"I just wanna feel liberated!" That's what Kanye West was singing as he floated over the crowd at Washington's Verizon Center on Thursday night.
Perhaps your jaw was too slack to properly sing along.
Instead of prowling an earthbound stage, West hovered above the general admission crowd on a mobile platform that looked as if it had been plucked out of a Donkey Kong cartridge and plunged into a Ridley Scott movie.
Along with smoke, light and sound, the air quickly filled with metaphors about faith, class, power, celebrity, democracy, neoliberal angst and existential alienation.
Even West's safety harness seemed to be telling us something meaningful. Tethered to the deck of his craft, he was half deity, half detainee.
Those kinds of contradictions have made West a national fascination for the past decade, as well as a new type of stadium-ruling pop star. He's an auteur with an unprecedented command of spectacle, but onstage, he completely rejects the discipline of his virtuoso heroes - Prince, Michael Jackson and Beyoncé among them.
It makes for some whiplashing thrills. Yes, West can transform a drab basketball stadium into science fiction, but he's prone to annihilating the momentum of his performances with his lack of impulse control.
How long before this becomes the new normal at starry mega-concerts across the land? West's entire career has bloomed parallel to our 21st century media metabolism, and his cultural influence continues to feel incalculable. He first launched himself toward the heavens during the reality television boom, rapping as if he'd gotten hooked on truth serum - and then he married the most famous reality star alive. Instead of prioritising his art over his celebrity, he did that cool Warholian trick of weaving the two strands into one rope.
But there have always been big mysteries at play. Right now, it's this one: After dropping his weakest album, West somehow remains pop music's centripetal force.
Released in February, The Life of Pablo was West's seventh solo studio album, and his first without an aesthetic center. Scattered and uneven, the songs themselves didn't sound finished, probably because they weren't. In the weeks that followed, West tinkered with the mixes, releasing updated versions that challenged the static nature of recorded music (a good idea) while diminishing the authority of his vision (a bad idea).
Still, West's worst idea on Pablo was renewing his feud with Taylor Swift seven long years after interrupting her acceptance speech at an MTV awards show. Such petty lyrical grudge-holding doesn't jibe with the rapper's futurism, and it has all but voided his post-Katrina declaration, "George Bush doesn't care about black people."
Let's not forget that this was the most significant moment of protest from a pop star after 9/11, and that the message clearly got through. Bush later cited West's criticism as the lowest low of his presidency.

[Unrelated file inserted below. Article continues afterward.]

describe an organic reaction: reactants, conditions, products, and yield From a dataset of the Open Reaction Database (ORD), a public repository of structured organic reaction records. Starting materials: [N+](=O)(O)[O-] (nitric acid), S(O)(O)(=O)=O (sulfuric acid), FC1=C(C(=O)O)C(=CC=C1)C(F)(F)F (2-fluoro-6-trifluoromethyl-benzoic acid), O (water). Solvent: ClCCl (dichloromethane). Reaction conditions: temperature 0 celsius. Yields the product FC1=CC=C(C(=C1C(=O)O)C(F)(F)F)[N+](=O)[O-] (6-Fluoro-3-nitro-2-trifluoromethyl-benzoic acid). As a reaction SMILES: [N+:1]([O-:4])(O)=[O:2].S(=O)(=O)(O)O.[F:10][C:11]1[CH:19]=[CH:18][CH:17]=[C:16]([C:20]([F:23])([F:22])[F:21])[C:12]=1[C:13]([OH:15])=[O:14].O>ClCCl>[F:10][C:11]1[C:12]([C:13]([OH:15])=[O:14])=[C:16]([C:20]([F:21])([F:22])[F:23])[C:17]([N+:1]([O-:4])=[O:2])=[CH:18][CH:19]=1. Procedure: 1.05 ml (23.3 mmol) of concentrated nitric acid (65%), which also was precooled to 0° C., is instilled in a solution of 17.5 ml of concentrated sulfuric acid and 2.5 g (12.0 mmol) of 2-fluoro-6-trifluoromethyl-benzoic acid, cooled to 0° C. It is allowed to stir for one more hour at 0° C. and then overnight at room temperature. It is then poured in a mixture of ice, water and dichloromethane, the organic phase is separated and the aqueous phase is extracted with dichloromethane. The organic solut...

West's politics still bring a tremendous gravity to his verses, so it's a pity when he frontloads the pages of his lyric book with rotten celebrity beef. On Thursday, the most indelible gut-punch came during the noisy thud of Feedback when West rapped, "Hands up, we just doing what the cops taught us/Hands up, hands up, then the cops shot us." Those last five syllables seemed to go sour in his mouth.
The rest of the evening illustrated the maniac breadth of his songbook, thematically and sonically - from the bass tremors of Mercy, to the gospel euphoria of Ultralight Beam, to the prankish pop of Gold Digger, and to the piano balladry of Runaway during which he sang the night's most confessional line, "I always find something wrong."
And in those rare moments when he can't find something wrong, West likes to make something wrong.
"I have to be selfish for a second," he announced after abruptly interrupting "Power," just as the room was about to go nuclear. "I have to say that today, I needed to hear these songs . . . . I needed to hear me today!"
He went on to explain that the launch of his new fashion line in New York the previous afternoon hadn't been received as warmly as he had hoped - the latest instance in a career spent turning obstacles into fuel. Apparently, talking it out would be more cathartic than blasting through one of the most electrifying hits of our young century.
Obviously, West's hallmark whining can grate. But if you tease out the underlying arguments from his angriest talk and hold them up to the light, he becomes a more sympathetic figure. His neediness feels like an intense desire for connection.
His self-obsession becomes a messy quest for self-knowledge. His narcissism is an attempt to self-manufacture the love required to survive the cruelty of existence. West reminds us that self-lovers can be self-haters, too - they refuse to be satisfied by this world, which includes themselves. As superstars go, he's easier to identify with than to worship.
And through all of that blistering bass and dizzying blab pumping from the speakers, a counter intuitive truth began to emerge on Thursday night: A Kanye West concert isn't only about Kanye West.
On the underbelly of his life raft, there were lights designed to shine on the audience below - and that giddy, roving crowd followed West back and forth across the floor all night, dancing with complete abandon.
Up above, a beautiful egomaniac was proving that he still understood pop's most basic truism: Music only really exists in the bodies and minds of those listening to it.